Background and FAQs on Safe Drinking Water Trust and Statewide Water Tax Proposals
In 2017, Sen. William Monning (D-Carmel) proposed SB 623 as a two-year bill as an attempt to establish California’s first-ever statewide drinking water tax. Afterward, it was also advanced through a Brown Administration budget trailer bill which was rejected by a Legislative Budget Committee in June 2018.
Last summer, a third attempt on the proposed water tax issue emerged with a new twist. As part of a last-minute effort before the California Legislative Session ended in August 2018, a new bill would have created a statewide “opt-out” charge on drinking water bills paid by California families and businesses. By changing the previously proposed tax to a voluntary contribution, supporters would have needed a simple majority to pass SB 845 (Monning, Vidak). SB 845 was not moved to the floor for a vote, but Assembly Speaker Anthony Rendon stated that the issue would be taken up again by the Legislature in 2019.
SB 623 and SB 845 were hailed by supporters as a way to address a lack of access to safe drinking water for some rural, disadvantaged communities. Supporters of the drinking water tax believe a new tax levied on California homes and businesses is the best way to solve this problem.
However, the Association of California Water Agencies (ACWA) organized a large coalition of business organizations, cities and water agencies which strongly opposed the proposed taxes or charges on Californians’ drinking water. While the coalition agreed with the goal of assisting disadvantaged communities without access to safe drinking water, it proposed a package of funding solutions that would not require a new charge.
This year, ACWA and the California Municipal Utilities Association are sponsoring SB 669 (Caballero) to create a Safe Drinking Water Trust. Instead of relying on a proposed statewide water tax, the Trust would be funded with General Fund dollars during one or more state budget surplus years. The net income from the Trust would create a durable funding source that will help community water systems in disadvantaged communities provide access to safe drinking water.
Here are some frequently asked questions on the issue:
Q: Why do some disadvantaged communities lack access to safe drinking water?
A: Most Californians have access to safe drinking water. However, there are some rural disadvantaged communities in California with water sources that have been impaired by contaminants such as nitrates and arsenic. In some areas these contaminants are naturally occurring, whereas in other areas it is a result of water pollution. Nonetheless, for some low-income communities, treatment solutions are financially out of reach. This is a serious public health and social issue that must be addressed.
Q: Why oppose a tax proposal that would add less than a dollar to people’s home water bills?
A: Local public water agencies are committed to providing safe and reliable water and agree with the goal of assisting disadvantaged communities without safe drinking water but oppose state mandates for placing additional charges on drinking water bills for several reasons.
Any tax on water would require thousands of local water agencies and cities to reconfigure their billing systems to add a tax as a separate item, then act as state taxation agencies and forward the funds to Sacramento. While well-intentioned, the administrative costs for thousands of water systems would make water less affordable.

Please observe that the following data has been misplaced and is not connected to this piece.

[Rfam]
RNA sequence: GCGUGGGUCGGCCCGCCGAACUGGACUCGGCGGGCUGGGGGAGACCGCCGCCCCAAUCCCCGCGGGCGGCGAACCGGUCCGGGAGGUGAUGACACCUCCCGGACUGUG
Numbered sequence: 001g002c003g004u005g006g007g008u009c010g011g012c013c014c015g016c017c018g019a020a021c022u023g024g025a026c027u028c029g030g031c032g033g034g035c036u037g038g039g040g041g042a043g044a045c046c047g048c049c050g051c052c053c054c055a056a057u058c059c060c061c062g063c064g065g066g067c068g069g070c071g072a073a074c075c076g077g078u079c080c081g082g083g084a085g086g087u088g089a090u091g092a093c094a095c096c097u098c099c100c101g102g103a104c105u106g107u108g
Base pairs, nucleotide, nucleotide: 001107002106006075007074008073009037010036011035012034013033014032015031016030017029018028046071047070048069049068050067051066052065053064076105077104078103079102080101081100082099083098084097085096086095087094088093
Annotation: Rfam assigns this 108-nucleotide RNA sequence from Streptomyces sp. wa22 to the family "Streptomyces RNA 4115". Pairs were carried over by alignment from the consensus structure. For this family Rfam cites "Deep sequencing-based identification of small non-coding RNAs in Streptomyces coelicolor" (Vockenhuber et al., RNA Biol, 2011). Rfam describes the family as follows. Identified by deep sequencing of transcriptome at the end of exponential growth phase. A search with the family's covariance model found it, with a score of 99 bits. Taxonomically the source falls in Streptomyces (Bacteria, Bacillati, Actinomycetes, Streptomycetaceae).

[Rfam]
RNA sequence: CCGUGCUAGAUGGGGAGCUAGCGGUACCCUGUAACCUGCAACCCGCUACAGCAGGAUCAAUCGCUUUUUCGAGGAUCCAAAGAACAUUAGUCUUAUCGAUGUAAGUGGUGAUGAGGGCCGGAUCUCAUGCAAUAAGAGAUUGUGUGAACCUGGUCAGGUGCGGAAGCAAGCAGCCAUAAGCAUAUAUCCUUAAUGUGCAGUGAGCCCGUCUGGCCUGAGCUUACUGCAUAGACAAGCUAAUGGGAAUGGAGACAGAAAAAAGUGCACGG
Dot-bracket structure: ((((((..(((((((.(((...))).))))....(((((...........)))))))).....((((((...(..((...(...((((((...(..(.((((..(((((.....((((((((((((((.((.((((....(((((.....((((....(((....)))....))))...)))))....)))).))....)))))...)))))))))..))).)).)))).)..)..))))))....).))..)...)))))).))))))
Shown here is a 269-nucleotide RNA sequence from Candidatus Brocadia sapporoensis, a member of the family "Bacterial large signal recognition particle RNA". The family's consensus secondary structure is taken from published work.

Effective funding solutions already exist for achieving this goal. In 2018, the legislative budget conference committee rejected the statewide water tax and left it out of the state budget, instead setting aside $23.5 million in General Fund revenue to safe drinking water. At the same time, California voters approved Proposition 68 with $250 million for safe drinking water that is prioritized for disadvantaged communities.
Q: Will the funds I pay help my community?
A: It’s possible, however, it is not guaranteed. Most areas of California already have access to safe drinking water and those communities would not receive any benefit from the charge. The money raised would go to Sacramento to a fund to be distributed by the State Water Resources Control Board to communities that are impacted by unsafe drinking water conditions.
Q: How do California residents feel about the previously proposed drinking water tax?
A: In January 2018, Tulchin Research conducted a statewide poll showing that 73% of likely voters oppose a new tax on drinking water, both initially and even after learning how the funds were intended to be spent.
Additionally, 74% would prefer using existing funding sources rather than establishing a new tax on drinking water.
To learn more about the poll, click HERE.
Q: What other solutions are being proposed?
A: ACWA and the California Municipal Utilities Association are sponsoring SB 669 (Caballero) to create a Safe Drinking Water Trust. Instead of relying on a proposed statewide water tax, the Trust would be funded with General Fund dollars during one or more state budget surplus years. The net income from the Trust would create a durable funding source that will help community water systems in disadvantaged communities provide access to safe drinking water. Details and benefits of the Trust proposal include:
- The Trust’s principal would be initially financed with a one-time infusion of General Fund dollars during one or more budget surplus years
- There is a record budget surplus for the 2019-2020 Fiscal Year, which makes it the perfect time to create and fund the Trust
- The Trust’s principal would be invested, and the net income would be transferred to a Safe Drinking Water Fund, which the State Water Board would administer
- Funding the Trust via the General Fund serves as a progressive source of revenue, as taxpayers with higher income would contribute more, while lower income taxpayers would contribute less